As Christians, we’ve heard these words so often that it’s easy to miss how radical and transformative this kind of barrier breaking love can be and what a difference it can make in the lives of individuals and in the world.
This past week I’ve been reminded of people of faith who have been motivated by love to act in ways that improve the lives of others at the risk of their own health and safety. The first that comes to mind is Kailash Satyarthi, a Hindu man in India whose mission it is to work for children’s rights and the eradication of the exploitation of children. Many years ago Satyarthi denounced the caste system that relegates some to poverty and untouchable status and some to elite status. He discarded his last name that gave him social status and chose the name Satyarthi which means “truth-teller”. Satyarthi and Malala Yousafzay, were co-recipients of the 2014 Nobel Peace Prize for their advocacy for children.
Jean Vanier is another person I was reminded of because of an article from the Canadian Press that was printed in the Daily Bulletin this past week (March 12, 2015). In 1964, Jean Vanier created the first L’Arche community in France where he lives to this day. Vanier will be presented with the Templeton Prize this coming May. The Templeton Prize “honours a living person who has made exceptional contributions to affirming life’s spiritual dimension, whether through insight, discovery or practical works.” In an official statement in response to being chosen for this honour Vanier said,
“Before being Christians or Jews or Muslims, before being Americans or Russians or Africans, before being generals or priests, rabbis or imams, before having visible or invisible disabilities, we are all human beings with hearts capable of loving.”
Authentic love that breaks down barriers is transformative and life-changing. Even in the darkest of places and experiences, love can offer light to guide the way to a different way of being. The most powerful example of this that I have personally witnessed happened when I was working on the social ministry component of my theological education. Practical experience in a social ministry setting was a requirement and I spent one afternoon a week for eight months with the chaplain’s office at the Nanaimo Correctional Centre. The people I met, and the experiences I had, during that time opened my eyes to aspects of life that I had never experienced in my own sheltered life. One young aboriginal man, whom I’ll call John, stands out in my memory because of his intense anger and cynicism. I soon learned that John had good reason to be angry. John had grown up in poverty with alcoholic parents. He’d suffered physical abuse and had experienced the traumatic effects racism as a daily reality. I don’t know why John wanted to meet with me and I certainly found it challenging to be in a small room with someone who exuded so much anger. John did not have anything good to say about any of the prison guards. According to him the guards were all cruel and hateful tormentors who treated the inmates like the scum of the earth. I had met a few guards who seemed to have that kind of attitude but it seemed to me that most were genuinely caring individuals who wanted the prisoners to succeed and turn their lives around in a positive way. I gently mentioned to John that surely there were a few good people who were prison guards. His first reaction was to emphatically say, “NO!” and then with a slight hesitation he said, “Yes, there is one” and he proceeded to tell me about a female guard who was consistently nice to him; always smiling and friendly. He said incredulously, “It doesn’t matter how much attitude I throw at her she always treats me with kindness and respect.” I paused for a moment taking that information to heart and then I told John that I believe that love is stronger that hatred. A look of complete skepticism came over his face and I half expected him to tell me where to go and how to get there but after a long moment of silence he said, “I think you’re right.” I’m not sure which one of us was more surprised when he said this but in that brief moment I saw hope for a different reality for John. I know that John had a lot of challenges to overcome but in the eight months I knew him it seemed as if something within him was coming alive and that he was being transformed by the power of love and hope.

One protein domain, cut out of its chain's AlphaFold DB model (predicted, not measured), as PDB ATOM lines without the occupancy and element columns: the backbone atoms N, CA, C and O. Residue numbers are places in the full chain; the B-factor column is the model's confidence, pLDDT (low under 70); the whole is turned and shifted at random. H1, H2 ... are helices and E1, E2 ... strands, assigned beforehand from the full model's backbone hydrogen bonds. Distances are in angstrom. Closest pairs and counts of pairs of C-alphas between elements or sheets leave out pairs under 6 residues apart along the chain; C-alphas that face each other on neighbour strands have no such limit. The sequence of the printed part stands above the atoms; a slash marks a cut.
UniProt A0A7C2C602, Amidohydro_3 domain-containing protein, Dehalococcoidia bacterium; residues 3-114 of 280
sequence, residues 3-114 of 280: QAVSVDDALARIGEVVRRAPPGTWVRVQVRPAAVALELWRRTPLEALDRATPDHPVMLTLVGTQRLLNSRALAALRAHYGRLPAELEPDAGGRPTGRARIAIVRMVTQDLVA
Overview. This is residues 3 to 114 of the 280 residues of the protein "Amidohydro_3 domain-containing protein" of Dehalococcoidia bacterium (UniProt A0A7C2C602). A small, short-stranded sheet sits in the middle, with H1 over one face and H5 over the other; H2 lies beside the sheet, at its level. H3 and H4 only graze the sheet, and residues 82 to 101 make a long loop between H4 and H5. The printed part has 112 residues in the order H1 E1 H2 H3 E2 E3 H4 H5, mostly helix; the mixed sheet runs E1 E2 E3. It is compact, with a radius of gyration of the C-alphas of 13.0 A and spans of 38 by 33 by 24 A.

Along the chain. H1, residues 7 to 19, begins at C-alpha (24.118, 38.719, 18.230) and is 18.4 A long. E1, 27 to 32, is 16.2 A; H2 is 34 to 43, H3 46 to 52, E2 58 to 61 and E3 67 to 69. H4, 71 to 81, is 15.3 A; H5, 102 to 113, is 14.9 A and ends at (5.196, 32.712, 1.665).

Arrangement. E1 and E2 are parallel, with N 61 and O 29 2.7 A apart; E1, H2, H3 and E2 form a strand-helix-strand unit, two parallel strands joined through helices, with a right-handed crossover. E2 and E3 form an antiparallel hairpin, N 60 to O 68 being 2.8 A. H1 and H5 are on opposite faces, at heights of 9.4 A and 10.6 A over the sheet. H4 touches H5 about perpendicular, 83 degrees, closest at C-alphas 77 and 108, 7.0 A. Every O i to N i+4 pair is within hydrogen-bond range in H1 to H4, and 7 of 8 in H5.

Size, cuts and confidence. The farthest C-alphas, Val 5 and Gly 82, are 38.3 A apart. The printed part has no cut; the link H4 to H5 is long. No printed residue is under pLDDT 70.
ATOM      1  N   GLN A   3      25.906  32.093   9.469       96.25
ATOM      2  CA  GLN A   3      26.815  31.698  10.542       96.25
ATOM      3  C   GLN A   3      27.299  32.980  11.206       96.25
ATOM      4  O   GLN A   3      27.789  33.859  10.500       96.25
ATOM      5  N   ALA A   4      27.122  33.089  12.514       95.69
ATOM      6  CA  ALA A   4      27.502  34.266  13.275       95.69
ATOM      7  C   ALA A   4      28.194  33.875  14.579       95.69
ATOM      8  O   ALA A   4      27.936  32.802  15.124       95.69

Sometimes, in our ordinary every day lives, and in the exceptional challenges that we face as individuals and as people of faith, we are reminded of the light of God’s love in simple, persistent and profound ways.
And so we pray…
O Shining Light, we give thanks for the light of this day, for the light of eternal love, and for the light of your grace in our lives. Shine through us, we pray, that we may share the light of your love with others. Amen
(Living the Christ Life, pg. 90, by Mangan, Wyse, and Farr, Wood Lake Books, 2001)